More than a third of people select a physician based upon online ratings, and more than a third avoid a doctor who has bad reviews, according to a research letter in the February 19 issue of JAMA.
Researchers conducted an online survey of a nationally representative sample of the U.S. population (more than 3,500 adults) in September 2012 about their knowledge and use of online ratings for choosing doctors.
Results appeared in the Feb. 19 issue of JAMA.
Among the findings:
• 40% reported that physician rating sites were “very important” when choosing a physician, although rating sites were endorsed less frequently than other factors, including word of mouth from family and friends;
• the 65% percent awareness rating of online physician ratings was lower than for consumer goods such as cars (87%) and non-health care service providers (71%);
• 35% reported selecting a physician based on good ratings and 37% had avoided a physician with bad ratings; and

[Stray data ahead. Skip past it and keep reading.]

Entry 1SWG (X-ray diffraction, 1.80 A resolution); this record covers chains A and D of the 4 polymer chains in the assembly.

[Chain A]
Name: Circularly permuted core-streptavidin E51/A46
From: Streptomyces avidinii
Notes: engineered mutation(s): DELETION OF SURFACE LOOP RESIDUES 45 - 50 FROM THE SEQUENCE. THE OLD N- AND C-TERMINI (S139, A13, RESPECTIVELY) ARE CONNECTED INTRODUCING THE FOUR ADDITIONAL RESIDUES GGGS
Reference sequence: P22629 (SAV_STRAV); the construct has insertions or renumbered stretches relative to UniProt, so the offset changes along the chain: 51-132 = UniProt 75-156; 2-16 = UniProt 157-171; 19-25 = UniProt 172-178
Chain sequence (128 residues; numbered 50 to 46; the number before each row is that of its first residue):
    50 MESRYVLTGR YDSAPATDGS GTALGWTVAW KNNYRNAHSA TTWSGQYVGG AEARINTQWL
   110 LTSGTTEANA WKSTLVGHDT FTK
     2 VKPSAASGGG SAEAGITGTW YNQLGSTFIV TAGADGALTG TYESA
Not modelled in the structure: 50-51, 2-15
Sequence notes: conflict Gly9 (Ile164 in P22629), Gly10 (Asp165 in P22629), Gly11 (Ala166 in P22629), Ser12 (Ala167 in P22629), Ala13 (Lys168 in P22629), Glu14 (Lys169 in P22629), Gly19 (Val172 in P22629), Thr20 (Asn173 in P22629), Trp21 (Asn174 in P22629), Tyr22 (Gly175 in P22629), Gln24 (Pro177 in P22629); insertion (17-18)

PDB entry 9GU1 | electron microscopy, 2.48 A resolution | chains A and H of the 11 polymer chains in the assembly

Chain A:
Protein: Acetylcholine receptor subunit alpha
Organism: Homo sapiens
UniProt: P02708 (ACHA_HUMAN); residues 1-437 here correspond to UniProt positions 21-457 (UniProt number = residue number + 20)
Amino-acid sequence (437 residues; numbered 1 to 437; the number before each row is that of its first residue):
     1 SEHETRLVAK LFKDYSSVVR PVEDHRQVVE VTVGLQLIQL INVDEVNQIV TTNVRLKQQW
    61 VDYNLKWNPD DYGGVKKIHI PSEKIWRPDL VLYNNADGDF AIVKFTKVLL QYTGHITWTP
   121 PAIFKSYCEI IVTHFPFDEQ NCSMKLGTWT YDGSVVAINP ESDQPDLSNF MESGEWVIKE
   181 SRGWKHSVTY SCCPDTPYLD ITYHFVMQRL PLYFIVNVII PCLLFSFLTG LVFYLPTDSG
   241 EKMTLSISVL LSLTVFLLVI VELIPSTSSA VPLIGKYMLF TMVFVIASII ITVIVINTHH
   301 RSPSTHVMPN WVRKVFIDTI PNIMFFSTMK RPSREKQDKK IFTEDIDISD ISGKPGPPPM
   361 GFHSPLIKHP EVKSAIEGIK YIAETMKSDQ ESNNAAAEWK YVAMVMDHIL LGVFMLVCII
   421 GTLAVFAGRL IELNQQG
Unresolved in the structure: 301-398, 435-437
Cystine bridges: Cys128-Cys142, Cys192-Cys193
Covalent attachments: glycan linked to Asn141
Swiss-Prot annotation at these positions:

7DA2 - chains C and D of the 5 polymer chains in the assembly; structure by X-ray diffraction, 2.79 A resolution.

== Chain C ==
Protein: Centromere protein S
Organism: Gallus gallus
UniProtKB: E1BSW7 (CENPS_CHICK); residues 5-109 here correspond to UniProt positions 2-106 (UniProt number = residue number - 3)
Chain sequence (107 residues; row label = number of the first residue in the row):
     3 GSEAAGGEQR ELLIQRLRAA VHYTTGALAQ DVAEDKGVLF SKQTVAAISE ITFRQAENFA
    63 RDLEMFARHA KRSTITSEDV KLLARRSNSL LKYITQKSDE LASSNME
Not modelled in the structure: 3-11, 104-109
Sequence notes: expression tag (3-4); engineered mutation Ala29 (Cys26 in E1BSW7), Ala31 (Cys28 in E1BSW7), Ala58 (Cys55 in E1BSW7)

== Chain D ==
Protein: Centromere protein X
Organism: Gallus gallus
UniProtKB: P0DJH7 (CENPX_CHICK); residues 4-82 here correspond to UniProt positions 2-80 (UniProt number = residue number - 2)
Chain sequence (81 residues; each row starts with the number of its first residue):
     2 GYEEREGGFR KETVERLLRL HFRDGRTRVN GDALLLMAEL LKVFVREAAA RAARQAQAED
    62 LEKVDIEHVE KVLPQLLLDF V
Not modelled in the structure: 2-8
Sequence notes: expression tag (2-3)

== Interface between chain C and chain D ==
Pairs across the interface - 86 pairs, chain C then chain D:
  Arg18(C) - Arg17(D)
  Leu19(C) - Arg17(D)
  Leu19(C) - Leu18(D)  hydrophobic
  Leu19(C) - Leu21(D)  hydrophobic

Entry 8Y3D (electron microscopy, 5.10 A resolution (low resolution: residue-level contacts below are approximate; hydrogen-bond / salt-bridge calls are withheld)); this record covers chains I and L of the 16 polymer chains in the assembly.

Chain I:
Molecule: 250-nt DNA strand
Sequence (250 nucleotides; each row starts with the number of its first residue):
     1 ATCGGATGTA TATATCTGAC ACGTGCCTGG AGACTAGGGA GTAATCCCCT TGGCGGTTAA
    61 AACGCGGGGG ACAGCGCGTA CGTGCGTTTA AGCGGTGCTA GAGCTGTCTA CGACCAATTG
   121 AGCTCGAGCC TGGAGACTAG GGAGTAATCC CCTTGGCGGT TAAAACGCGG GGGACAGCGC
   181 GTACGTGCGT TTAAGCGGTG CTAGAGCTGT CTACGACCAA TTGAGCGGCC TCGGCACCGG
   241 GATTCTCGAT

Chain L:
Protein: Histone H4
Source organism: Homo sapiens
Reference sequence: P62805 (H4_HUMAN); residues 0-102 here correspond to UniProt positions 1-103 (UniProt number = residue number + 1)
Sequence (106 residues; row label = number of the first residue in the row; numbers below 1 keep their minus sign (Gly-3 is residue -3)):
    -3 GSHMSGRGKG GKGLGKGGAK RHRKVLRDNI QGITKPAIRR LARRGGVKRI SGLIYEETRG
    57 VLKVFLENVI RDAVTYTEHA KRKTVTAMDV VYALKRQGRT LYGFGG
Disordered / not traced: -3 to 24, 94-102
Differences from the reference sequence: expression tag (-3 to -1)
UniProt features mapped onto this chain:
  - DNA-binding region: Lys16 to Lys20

• among those who had not sought online physician ratings, 43% didn’t trust in the information on the sites.
Researchers acknowledged limitations, including that an Internet-based survey was biased toward a web-savvy population that was younger than most health care consumers. (Twenty-one percent of respondents were 18 to 29; 17%, 30 to 39; 18%, 40 to 49; 19%, 50 to 59; and 26%, 60 or older.)
“Nevertheless, rating sites that treat reviews of physicians like reviews of movies or mechanics may be useful to the public but the implications should be considered because the stakes are higher,” researchers concluded.